LIMA – A summit of top world leaders was urged Friday to fight rising protectionism after Donald Trump’s election victory stoked fears that free trade and the global economy are under threat.
Trump, who triumphed in the Nov. 8 U.S. presidential vote, tapped the anger of working-class voters who feel left behind by years of globalization, vowing to protect American jobs against cheap labor in countries like China and Mexico.
As the summit of the 21-member Asia-Pacific Economic Cooperation (APEC) group got underway, host President Pedro Pablo Kuczynski of Peru urged the region’s leaders to robustly defend free trade, while the U.S. sought to reassure worried allies.
“In the U.S. and Britain, protectionist tendencies are taking over,” Kuczynski told APEC leaders. “It is fundamental that world trade grow again and that protectionism be defeated.”
Trump’s victory came after Britain’s surprise Brexit vote in June to leave the European Union, adding to deep uncertainty about the postwar world order and the future of free trade.
The sentiment also exists on a far smaller scale in Peru, where several dozen protesters — including Amazon natives in indigenous headdresses — gathered Friday in Lima to condemn free trade agreements and the “capitalist beast.”
Trump has notably vowed to scuttle U.S. President Barack Obama’s key trade initiative in the Asia-Pacific, the Trans-Pacific Partnership (TPP), leaving a vacuum that China — which was excluded from the deal — is keen to fill.
A delegate at ministerial meetings held on Thursday and Friday said APEC ministers had expressed concern over growing protectionism in the United States.
Japanese Minister of Economy, Trade and Industry Hiroshige Seko told reporters the APEC ministers “shared a sense of crisis” in the rise of protectionism.
Seko said he told APEC counterparts that Japan’s ruling coalition is making utmost efforts to get the Diet to approve the TPP during the extraordinary session set to end Nov. 30.
He urged other TPP members, including the United States, to advance domestic procedures such as ratification by legislatures so as to implement the deal at an early date.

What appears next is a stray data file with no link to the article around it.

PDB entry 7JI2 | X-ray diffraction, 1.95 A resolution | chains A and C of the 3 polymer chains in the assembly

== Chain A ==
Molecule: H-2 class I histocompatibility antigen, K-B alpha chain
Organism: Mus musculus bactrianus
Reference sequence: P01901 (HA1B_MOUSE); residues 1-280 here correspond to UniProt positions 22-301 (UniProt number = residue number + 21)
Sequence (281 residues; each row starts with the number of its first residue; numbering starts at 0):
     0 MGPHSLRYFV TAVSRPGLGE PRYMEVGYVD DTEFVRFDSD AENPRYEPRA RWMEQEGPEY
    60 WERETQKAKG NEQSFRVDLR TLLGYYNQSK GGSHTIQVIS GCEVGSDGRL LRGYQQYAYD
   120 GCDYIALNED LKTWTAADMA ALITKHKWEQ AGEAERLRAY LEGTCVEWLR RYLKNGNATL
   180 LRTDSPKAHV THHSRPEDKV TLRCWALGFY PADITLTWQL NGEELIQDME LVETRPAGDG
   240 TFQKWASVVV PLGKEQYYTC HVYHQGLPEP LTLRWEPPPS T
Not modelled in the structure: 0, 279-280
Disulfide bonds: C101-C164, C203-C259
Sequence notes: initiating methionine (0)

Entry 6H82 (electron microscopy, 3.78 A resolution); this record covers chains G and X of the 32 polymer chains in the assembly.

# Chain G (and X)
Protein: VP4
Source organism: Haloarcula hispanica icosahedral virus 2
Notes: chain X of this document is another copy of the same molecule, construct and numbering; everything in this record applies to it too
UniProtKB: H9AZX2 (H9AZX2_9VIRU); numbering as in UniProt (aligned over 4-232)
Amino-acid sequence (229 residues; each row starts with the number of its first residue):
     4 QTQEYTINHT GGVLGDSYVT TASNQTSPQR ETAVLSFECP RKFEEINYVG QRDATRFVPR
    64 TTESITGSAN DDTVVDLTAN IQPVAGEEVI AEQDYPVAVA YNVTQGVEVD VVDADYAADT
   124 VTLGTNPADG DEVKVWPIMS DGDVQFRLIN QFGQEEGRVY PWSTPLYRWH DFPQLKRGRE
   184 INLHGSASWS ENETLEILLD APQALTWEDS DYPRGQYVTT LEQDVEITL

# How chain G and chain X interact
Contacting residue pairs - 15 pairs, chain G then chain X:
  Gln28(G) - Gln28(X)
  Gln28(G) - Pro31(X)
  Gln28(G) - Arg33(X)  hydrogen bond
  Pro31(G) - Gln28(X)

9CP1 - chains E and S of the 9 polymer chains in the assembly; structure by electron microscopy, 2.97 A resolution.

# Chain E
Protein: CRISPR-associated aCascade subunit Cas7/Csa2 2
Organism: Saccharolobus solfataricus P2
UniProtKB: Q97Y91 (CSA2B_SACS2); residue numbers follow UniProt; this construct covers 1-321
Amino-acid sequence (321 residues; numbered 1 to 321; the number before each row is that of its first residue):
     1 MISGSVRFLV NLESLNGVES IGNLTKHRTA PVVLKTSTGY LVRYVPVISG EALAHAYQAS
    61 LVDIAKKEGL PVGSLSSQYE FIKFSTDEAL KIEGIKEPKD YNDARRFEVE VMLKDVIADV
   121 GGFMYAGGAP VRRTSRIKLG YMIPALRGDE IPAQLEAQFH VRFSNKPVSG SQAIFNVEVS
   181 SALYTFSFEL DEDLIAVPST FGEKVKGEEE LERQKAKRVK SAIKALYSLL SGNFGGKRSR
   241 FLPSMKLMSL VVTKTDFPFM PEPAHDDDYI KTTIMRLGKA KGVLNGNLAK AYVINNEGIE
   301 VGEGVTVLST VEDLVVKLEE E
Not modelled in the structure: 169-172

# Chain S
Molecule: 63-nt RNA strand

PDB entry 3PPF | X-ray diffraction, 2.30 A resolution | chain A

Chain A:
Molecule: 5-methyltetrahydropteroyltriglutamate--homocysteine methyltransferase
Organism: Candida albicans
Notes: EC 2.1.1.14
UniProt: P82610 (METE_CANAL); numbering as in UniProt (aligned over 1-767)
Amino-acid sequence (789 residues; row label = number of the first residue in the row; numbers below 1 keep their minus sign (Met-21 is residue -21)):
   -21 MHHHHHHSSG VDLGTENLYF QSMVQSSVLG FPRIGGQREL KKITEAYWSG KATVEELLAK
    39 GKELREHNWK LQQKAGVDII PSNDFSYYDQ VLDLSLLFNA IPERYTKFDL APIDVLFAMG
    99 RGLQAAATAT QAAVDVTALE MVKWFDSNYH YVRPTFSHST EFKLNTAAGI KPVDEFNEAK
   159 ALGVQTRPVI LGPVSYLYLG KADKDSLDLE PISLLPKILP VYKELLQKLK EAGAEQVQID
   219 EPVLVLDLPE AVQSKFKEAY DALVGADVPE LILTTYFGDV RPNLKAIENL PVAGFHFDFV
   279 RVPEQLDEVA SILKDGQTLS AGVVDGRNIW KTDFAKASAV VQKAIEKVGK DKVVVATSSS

U.S. Trade Representative Michael Froman sought to reassure leaders that U.S. policy would not change radically from one administration to the next. He urged those fearing the worst to give Trump time.
“It’s only been 10 days since the election,” he said. “Any new administration needs time to go through the transition process.”
Citing a recent study suggesting failure to ratify TPP would cost the U.S. around $94 billion in the first year alone, he said Trump had major incentives to see the deal through in some form. “Inaction poses serious costs,” he said.
On the sidelines of the APEC talks, ministers from the 12 TPP member states met Friday and exchanged information about their domestic processes to approve the pact.
“It’s not immediately known what a Trump administration will do about the TPP,” said Hiroshi Oe, Japan’s chief negotiator for the TPP. “But some members said it would be such a loss if the TPP never came into force.”
Trump is not at the summit, but he looms large over the meeting of APEC, a free trade club founded in 1989 that represents nearly 40 percent of the world’s population and nearly 60 percent of the global economy.
In a clear jab at the billionaire mogul’s anti-trade stance, Kuczynski said, “Anyone who wants to promote protectionism (should) read an economic history of the 1930s.”
The center-right economist urged his fellow leaders to deliver an “unequivocal message” in support of free trade.
The U.S. election has left China, a country the United States once considered a threat to free-market capitalism, as the unlikely leader of the movement for open trade.
Chinese President Xi Jinping is holding a strong hand as he meets Obama and other APEC leaders this week.
“There is no doubt that if the TPP fails, it will be a huge win for China, politically and economically,” said Brian Jackson, a China economist at consultancy IHS Global Insight.
Even longtime U.S. allies in the Asia-Pacific region now say they are keen to get on board with Chinese-backed alternatives to TPP.
Beijing is pushing an APEC-wide Free Trade Area of the Asia-Pacific (FTAAP) and a 16-member Regional Comprehensive Economic Partnership (RCEP), which includes India but not the United States.
World business leaders gathered on the sidelines of the summit bemoaned TPP’s “grim prospects” and urged governments to pour resources into FTAAP and set a concrete timeline, said Sun Xiao, an official with the China Chamber of International Commerce.
And amid mounting criticism that globalization has benefitted only the wealthiest, IMF chief Christine Lagarde defended trade as a major engine of growth. “We hope it continues to be — but it has to be inclusive growth,” she said.